With the Tánaiste in government business this week in California, Fine Gael backbenchers – unhappy at Ryan’s new proposals and at having to read them in the paper – gutted the Green Party leader at a sulky meeting on Tuesday.
Former Rural Affairs Secretary and Mayo TD Michael Ring led the charge, accusing Ryan of being “great for bluffs” and describing the population limit as a “stupid idea” which he accused of civil service. Officials, he added, would “level this country to the ground.”
Ring asked Ryan why he had the right to take away the livelihoods of people cutting the lawn and repeatedly asked the Green Party leader if he read the replies to the Parliamentary Questions (PQs) sent out – a reference to the current controversy, which is triggered by a PQ response from Ryan’s department to Brendan Griffin, the Kerry-based Fine Gael TD earlier this month.
For his part, Griffin, the deputy prime minister, told the meeting that what Ryan was proposing was “completely impractical – it’s all banana stuff.” He reportedly warned Ryan that his insistence on pushing it “threatens the stability of the government”.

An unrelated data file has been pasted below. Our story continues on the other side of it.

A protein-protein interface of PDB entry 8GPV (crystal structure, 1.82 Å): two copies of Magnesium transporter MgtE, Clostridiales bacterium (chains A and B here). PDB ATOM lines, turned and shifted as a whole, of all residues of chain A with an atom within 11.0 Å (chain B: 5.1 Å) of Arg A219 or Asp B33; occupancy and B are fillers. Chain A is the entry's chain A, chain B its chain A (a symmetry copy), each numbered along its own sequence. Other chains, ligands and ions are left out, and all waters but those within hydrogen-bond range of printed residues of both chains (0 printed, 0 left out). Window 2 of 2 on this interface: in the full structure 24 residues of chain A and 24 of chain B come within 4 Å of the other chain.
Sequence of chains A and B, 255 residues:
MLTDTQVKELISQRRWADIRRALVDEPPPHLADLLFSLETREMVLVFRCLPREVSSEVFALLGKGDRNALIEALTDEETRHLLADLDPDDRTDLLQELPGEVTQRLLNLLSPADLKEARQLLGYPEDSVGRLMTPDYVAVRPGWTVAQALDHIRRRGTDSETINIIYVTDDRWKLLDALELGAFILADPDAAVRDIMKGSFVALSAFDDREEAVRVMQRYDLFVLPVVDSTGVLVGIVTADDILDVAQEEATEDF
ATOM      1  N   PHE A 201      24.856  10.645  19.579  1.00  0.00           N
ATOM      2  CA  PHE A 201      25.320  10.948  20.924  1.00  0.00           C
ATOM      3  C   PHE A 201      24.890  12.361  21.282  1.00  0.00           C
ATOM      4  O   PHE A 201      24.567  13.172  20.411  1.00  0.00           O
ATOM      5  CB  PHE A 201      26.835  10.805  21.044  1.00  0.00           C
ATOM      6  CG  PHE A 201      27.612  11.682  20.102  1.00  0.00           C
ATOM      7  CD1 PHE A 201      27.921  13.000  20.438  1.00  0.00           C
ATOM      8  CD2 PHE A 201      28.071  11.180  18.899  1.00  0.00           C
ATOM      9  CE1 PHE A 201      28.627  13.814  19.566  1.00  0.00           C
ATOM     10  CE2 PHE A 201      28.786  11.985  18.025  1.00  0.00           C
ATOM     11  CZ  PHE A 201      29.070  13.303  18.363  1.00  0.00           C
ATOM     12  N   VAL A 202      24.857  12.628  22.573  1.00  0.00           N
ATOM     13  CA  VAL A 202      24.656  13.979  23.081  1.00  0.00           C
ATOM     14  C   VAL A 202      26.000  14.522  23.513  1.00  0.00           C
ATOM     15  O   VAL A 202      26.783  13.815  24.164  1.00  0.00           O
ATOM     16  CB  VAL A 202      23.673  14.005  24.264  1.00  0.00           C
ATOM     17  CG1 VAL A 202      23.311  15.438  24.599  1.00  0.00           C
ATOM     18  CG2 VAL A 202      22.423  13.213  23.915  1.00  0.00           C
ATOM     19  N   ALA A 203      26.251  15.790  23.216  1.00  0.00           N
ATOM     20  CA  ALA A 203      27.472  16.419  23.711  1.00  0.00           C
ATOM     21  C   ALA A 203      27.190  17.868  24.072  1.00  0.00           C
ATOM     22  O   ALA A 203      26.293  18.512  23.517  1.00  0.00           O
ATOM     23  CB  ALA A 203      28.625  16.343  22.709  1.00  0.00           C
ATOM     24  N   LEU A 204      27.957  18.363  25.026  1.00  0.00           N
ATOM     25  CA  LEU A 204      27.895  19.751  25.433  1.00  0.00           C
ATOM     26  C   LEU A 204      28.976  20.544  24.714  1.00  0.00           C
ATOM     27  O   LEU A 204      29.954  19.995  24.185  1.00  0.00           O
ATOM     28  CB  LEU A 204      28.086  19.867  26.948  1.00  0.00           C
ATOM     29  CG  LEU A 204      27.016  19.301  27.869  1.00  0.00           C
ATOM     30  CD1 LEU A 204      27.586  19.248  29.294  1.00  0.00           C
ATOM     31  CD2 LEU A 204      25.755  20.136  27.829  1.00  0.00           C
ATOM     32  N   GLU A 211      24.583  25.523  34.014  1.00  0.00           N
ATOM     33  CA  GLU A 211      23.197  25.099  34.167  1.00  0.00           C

Speaking of Sunday independent This weekend, Mr Griffin said: “I will not be happy until we see that the final proposals are sufficient to allay the concerns of the people of rural Ireland.”
During the meeting, Ring – whose volume is legendary in Fine Gael – loudly interrupted Ryan as he responded. Joe Carey has also heckled, asking Ryan if he ever “saved” Revier. Carey told this newspaper that Ryan’s suggestions went “a step too far.”
Even the official announcement of the meeting on both the Fine Gael and Green sides described it as “robust”.
The Greens insist it is all about improving air quality and improving public health. Leddin, chair of Oireachtas’ climate committee, said “public health has to be the main motivator” adding “this is something we will look back on in time as the right decision”.